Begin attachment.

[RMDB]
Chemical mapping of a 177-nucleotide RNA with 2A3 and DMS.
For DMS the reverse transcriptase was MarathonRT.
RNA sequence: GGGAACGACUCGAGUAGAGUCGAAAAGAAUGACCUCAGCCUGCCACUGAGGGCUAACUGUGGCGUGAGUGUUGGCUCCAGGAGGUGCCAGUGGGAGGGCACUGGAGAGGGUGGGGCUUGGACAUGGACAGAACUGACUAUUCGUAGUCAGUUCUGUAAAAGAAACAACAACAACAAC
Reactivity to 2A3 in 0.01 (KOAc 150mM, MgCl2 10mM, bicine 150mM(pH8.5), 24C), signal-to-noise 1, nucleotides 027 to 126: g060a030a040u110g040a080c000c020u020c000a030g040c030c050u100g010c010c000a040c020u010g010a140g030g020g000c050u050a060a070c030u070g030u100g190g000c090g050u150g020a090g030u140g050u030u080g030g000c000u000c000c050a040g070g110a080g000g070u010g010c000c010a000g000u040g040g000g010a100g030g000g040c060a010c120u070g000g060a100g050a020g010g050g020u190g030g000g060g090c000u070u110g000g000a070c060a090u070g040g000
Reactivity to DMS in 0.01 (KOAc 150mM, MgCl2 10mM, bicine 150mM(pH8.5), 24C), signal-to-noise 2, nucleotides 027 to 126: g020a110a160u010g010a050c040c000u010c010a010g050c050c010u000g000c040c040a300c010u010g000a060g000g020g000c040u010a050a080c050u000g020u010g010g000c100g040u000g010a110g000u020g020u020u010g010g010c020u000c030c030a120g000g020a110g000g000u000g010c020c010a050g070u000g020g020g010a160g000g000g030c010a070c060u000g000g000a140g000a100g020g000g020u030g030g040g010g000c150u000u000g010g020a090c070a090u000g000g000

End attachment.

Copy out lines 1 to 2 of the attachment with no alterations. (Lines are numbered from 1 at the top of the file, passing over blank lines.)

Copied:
[RMDB]
Chemical mapping of a 177-nucleotide RNA with 2A3 and DMS.